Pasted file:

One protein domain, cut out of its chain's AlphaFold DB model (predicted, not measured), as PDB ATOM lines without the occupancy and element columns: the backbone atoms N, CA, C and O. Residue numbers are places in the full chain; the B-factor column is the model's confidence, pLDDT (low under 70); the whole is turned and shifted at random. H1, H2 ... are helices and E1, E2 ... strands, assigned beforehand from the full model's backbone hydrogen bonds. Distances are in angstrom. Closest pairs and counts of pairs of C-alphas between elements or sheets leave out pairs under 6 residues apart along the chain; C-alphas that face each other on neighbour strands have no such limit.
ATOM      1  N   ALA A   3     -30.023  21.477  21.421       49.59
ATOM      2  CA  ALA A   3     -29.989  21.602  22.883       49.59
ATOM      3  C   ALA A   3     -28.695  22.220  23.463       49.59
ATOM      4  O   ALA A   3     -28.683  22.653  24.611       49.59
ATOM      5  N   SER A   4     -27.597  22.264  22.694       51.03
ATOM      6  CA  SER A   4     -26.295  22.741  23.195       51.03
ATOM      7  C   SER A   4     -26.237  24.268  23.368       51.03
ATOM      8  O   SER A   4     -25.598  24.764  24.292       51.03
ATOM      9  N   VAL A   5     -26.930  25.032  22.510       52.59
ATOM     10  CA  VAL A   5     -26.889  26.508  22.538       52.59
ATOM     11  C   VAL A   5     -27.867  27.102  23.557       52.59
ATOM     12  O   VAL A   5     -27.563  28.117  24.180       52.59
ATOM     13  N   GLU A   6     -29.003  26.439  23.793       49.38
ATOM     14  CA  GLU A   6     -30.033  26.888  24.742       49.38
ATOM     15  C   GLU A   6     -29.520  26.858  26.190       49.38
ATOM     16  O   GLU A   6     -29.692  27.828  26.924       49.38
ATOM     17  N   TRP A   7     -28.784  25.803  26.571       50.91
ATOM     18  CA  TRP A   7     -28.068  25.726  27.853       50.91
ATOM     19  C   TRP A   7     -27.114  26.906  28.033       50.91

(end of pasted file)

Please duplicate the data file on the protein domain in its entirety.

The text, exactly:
One protein domain, cut out of its chain's AlphaFold DB model (predicted, not measured), as PDB ATOM lines without the occupancy and element columns: the backbone atoms N, CA, C and O. Residue numbers are places in the full chain; the B-factor column is the model's confidence, pLDDT (low under 70); the whole is turned and shifted at random. H1, H2 ... are helices and E1, E2 ... strands, assigned beforehand from the full model's backbone hydrogen bonds. Distances are in angstrom. Closest pairs and counts of pairs of C-alphas between elements or sheets leave out pairs under 6 residues apart along the chain; C-alphas that face each other on neighbour strands have no such limit.
ATOM      1  N   ALA A   3     -30.023  21.477  21.421       49.59
ATOM      2  CA  ALA A   3     -29.989  21.602  22.883       49.59
ATOM      3  C   ALA A   3     -28.695  22.220  23.463       49.59
ATOM      4  O   ALA A   3     -28.683  22.653  24.611       49.59
ATOM      5  N   SER A   4     -27.597  22.264  22.694       51.03
ATOM      6  CA  SER A   4     -26.295  22.741  23.195       51.03
ATOM      7  C   SER A   4     -26.237  24.268  23.368       51.03
ATOM      8  O   SER A   4     -25.598  24.764  24.292       51.03
ATOM      9  N   VAL A   5     -26.930  25.032  22.510       52.59
ATOM     10  CA  VAL A   5     -26.889  26.508  22.538       52.59
ATOM     11  C   VAL A   5     -27.867  27.102  23.557       52.59
ATOM     12  O   VAL A   5     -27.563  28.117  24.180       52.59
ATOM     13  N   GLU A   6     -29.003  26.439  23.793       49.38
ATOM     14  CA  GLU A   6     -30.033  26.888  24.742       49.38
ATOM     15  C   GLU A   6     -29.520  26.858  26.190       49.38
ATOM     16  O   GLU A   6     -29.692  27.828  26.924       49.38
ATOM     17  N   TRP A   7     -28.784  25.803  26.571       50.91
ATOM     18  CA  TRP A   7     -28.068  25.726  27.853       50.91
ATOM     19  C   TRP A   7     -27.114  26.906  28.033       50.91